Hillary Rodham Custer?

No, Virginia, you weren’t Hillary Rodham Custer’s last stand.  But standing as Barack Obama’s sixth-in-a-row primary or caucus victory, Hillary’s loss in Virginia is a clear setback.  The later results in DC and Maryland confirmed a Chesapeake Bay trifecta for Obama that split Clinton’s most reliable voting blocks right down the middle.

Clinton isn’t done, at least yet. Her all-out campaigns in Texas and Ohio between now and their March 4 primaries will determine whether Obama can score a TKO against the Clinton machine, and the Clintons won’t go quietly. 

After yesterday’s losses Clinton’s campaign is reeling. The disorganization attendant to firing campaign manager Patti Solis Doyle after the Tsunami Tuesday and weekend losses, the Clinton campaign is less a campaign for votes than a huddled mass in a bunker.  There the old Clinton machine is re-forming for a guerilla war against Obama that may last until the August convention in Denver.

The fact that Clinton replaced Doyle with her old White House henchman Maggie Williams is one proof of the imploding Clinton organization. 

Maggie, for those who are just tuning in, was one of Hillary’s most faithful “fixers” while Bill was president.  The July 1993 suicide of White House lawyer and Hillary confidante Vince Foster was the first display of Williams’ skills. Williams — with Hillary’s other fixers, Bernie Nussbaum and Patsy Thomasson — searched Foster’s office at the time of his death.  And, as the New York Daily News reminded us a few days ago, a uniformed Secret Service officer testified under oath that he saw Williams leaving Foster’s office carrying documents at just about the time the Justice Department was about to search Foster’s papers.  The papers Williams left with were never turned over to the Justice Department. 

Williams is also famous for receiving improperly, in the White House, a $50,000 check for the Democratic National Committee from Johnny Chung. Chung later pled guilty to campaign law violations and testified to Congress that he funneled $300,000 of Communist Chinese government money to the Clinton campaign. 

The Tuesday setback for Hillary cuts much deeper than the voter turnouts or delegate counts. It is in the large 63%-36% margin in Virginia and in the split that Obama made in some of Clinton’s most faithful voting blocks. Not only did he capture a huge percentage of the Virginia black vote (probably more than 80-20) but Obama also received about 50% of the white vote and nearly the same margin of women as Clinton did.  Obama also garnered about 53% of senior citizens’ votes, and 59% of the low-income vote. There’s no good news for Clinton in any of this.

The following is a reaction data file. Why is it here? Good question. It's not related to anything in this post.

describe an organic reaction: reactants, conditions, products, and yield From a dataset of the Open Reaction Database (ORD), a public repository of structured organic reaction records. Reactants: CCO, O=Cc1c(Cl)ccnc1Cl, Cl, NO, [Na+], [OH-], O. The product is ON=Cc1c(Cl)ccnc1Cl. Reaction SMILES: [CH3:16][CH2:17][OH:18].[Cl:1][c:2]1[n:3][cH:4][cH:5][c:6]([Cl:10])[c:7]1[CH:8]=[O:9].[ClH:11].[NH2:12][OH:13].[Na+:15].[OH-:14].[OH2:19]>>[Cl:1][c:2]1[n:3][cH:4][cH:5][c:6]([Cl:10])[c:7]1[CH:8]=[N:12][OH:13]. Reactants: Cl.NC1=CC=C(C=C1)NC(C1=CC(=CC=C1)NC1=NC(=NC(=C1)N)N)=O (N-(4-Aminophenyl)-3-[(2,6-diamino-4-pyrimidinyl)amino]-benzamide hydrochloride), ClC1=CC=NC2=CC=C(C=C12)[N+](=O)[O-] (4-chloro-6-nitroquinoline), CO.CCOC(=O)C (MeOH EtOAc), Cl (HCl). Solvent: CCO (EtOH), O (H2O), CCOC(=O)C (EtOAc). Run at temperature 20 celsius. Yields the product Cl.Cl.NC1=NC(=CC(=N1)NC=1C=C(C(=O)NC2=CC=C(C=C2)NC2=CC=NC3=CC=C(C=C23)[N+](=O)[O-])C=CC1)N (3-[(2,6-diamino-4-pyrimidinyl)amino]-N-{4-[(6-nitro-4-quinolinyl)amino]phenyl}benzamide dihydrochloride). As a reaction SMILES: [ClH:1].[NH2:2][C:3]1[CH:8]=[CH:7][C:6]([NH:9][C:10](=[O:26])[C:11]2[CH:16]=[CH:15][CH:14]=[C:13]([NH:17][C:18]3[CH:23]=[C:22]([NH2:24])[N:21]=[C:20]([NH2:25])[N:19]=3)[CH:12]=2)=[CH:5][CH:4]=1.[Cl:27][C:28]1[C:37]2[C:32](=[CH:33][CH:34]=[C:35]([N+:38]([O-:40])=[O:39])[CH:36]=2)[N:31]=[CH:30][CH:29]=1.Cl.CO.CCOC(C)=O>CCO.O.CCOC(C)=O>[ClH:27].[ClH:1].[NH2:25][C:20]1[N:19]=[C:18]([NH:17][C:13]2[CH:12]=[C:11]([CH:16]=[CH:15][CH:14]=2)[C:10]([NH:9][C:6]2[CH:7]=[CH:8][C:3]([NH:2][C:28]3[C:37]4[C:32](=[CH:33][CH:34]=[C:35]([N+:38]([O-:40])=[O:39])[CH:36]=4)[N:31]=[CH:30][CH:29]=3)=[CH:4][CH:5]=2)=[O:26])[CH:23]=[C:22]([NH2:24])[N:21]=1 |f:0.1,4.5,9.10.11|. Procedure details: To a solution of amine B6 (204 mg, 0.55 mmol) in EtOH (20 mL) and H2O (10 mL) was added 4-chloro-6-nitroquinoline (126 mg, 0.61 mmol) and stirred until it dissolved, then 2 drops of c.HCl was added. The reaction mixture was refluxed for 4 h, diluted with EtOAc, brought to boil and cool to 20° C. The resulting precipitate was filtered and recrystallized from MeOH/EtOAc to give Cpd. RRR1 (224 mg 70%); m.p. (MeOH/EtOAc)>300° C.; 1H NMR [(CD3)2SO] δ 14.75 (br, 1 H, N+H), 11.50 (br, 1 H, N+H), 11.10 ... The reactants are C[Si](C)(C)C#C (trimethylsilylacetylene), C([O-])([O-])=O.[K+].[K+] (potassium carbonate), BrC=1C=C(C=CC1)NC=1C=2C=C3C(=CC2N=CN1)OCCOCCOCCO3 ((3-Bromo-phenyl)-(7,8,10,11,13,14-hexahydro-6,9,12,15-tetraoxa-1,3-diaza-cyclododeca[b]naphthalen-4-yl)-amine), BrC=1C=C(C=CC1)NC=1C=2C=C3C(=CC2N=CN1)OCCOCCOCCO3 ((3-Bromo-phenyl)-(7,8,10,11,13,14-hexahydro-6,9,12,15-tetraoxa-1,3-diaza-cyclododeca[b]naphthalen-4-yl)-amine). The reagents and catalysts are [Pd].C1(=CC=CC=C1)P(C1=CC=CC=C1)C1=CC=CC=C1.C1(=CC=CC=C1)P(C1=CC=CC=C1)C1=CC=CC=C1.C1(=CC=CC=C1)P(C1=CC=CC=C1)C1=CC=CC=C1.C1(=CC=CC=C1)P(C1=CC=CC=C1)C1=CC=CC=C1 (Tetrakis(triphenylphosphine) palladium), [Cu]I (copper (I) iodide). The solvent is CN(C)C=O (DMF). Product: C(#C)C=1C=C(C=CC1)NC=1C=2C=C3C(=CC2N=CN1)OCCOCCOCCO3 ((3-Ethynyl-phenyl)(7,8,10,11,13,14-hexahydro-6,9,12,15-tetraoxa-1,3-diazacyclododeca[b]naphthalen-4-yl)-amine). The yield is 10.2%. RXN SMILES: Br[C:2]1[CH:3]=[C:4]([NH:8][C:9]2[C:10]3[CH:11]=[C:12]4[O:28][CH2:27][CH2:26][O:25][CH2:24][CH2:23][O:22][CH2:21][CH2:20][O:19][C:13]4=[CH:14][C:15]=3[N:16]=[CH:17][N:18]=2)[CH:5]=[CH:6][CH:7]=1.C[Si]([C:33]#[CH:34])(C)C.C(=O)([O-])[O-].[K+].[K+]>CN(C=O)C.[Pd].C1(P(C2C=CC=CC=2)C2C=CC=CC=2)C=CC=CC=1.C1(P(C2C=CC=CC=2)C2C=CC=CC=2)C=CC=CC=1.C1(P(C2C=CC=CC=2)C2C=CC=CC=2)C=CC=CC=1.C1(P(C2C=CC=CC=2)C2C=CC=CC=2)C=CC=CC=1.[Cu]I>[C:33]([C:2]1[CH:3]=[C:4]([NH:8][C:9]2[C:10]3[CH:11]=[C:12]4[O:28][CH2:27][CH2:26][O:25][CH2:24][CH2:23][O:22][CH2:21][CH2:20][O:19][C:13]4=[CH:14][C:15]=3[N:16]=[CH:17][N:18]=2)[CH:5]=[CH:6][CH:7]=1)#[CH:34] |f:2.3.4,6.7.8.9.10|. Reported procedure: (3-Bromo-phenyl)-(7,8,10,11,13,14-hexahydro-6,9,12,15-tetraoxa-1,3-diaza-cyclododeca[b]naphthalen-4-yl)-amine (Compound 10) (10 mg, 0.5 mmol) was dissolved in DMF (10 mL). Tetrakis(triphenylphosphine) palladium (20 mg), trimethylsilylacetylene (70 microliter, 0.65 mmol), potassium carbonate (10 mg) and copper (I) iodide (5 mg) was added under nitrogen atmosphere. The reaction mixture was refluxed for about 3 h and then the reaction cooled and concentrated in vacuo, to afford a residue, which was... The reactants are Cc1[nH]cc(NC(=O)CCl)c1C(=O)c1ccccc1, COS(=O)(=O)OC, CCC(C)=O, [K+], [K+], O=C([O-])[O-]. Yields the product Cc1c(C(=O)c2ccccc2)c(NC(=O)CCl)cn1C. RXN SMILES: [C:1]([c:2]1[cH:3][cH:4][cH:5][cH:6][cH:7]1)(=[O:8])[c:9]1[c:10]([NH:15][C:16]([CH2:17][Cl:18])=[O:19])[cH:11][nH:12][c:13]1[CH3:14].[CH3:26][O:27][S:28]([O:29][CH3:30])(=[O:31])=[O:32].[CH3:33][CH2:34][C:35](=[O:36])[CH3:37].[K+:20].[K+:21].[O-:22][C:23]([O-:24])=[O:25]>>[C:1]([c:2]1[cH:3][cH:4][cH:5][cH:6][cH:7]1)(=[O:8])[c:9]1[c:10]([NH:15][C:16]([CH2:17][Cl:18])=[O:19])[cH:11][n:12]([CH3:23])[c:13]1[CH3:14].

It appears that most of the voting blocks she and Bill have always been able to rely on are sundered.

The DC vote — which Obama won by an overwhelming 72%-26% — was no surprise because of Obama’s strength among black voters who predominate in DC.  But the Maryland vote — about 48%-41% for Obama – was more interesting, and all the more damaging to Clinton. 

The large margin of Obama’s victory in Virginia was equaled in Maryland and DC, and the same splits in the voting blocks were evident. 

According to Fox News, the Maryland vote was dominated by women’s turnout, more than 60% of the total.  But Maryland women went for Obama 58%-39% over Clinton.  They split the white vote (Clinton 49% and Obama 47%) but Obama also seized the senior vote 51%-44% over Clinton.  

Some of us, myself included, thought last year that Obama was in the race for the experience. Still a very young 46, Obama seemed an unlikely competitor for the Clinton machine.  But the voters had a different idea. His ability to turn voters on and get them to the polls is formidable.

One of HUMAN EVENTS’ editors voted in the city of Occoquan in the early morning hours.  He reported that the line was long, and many black voters were present. One was overheard remarking on the “new” voting machines being used.  But those same machines had been used for the past three elections. People who have not voted before, or haven’t voted in years, are turning out for Obama.

His victory speech last night showed why.  He took Martin Luther King, Jr.s’ “dream” theme and turned it into an emotional – though substance-free — appeal for a mandate from the voters.  It may be enough to sink Hillary. And John McCain.

“Change”, to the Clintons, means rounding up the usual suspects.  At least those who aren’t in jail or on the lam.  For the Old Team to overcome this long string of defeats will require a reinvention of the Clinton campaign methodology that has worked for decades and is now failing.  Obama’s sustained string of victories has Clinton badly off balance. 

Clinton campaigns also triangulate expertly, taking the steam out of the opponent’s arguments.  But plagiarizing “Change” — as Hillary did in South Carolina and Florida — didn’t work either.  Obama chants ‘change’ without ascribing meaning to it, leaving Hillary trying to triangulate a cloud.  And the last Clinton tactic — appealing to reliable voting blocks with individual pander ploys — is trumped by Obama’s personality.  People aren’t listening to the wonk when the young charismatic speaks.

The Clintons used surrogates successfully to attack, with every line of negative argument that might work, against George H.W. Bush and Bob Dole.  The negatives of Obama aren’t clear, and the racially-tinged line Bill Clinton tried in South Carolina backfired. 

The Chesapeake trifecta isn’t the end of Clinton. But it may be the beginning of the end. If she can’t win in the coming Wisconsin (February 19th) and Texas, Ohio, Vermont and Rhode Island primaries on March 4 she may not be able to win at all. 

Yesterday wasn’t Clinton’s last stand. That may come on March 4. Between now and then, Hillary’s team will be huddled in the bunker, mentally defeated, hostage to Obama’s smile.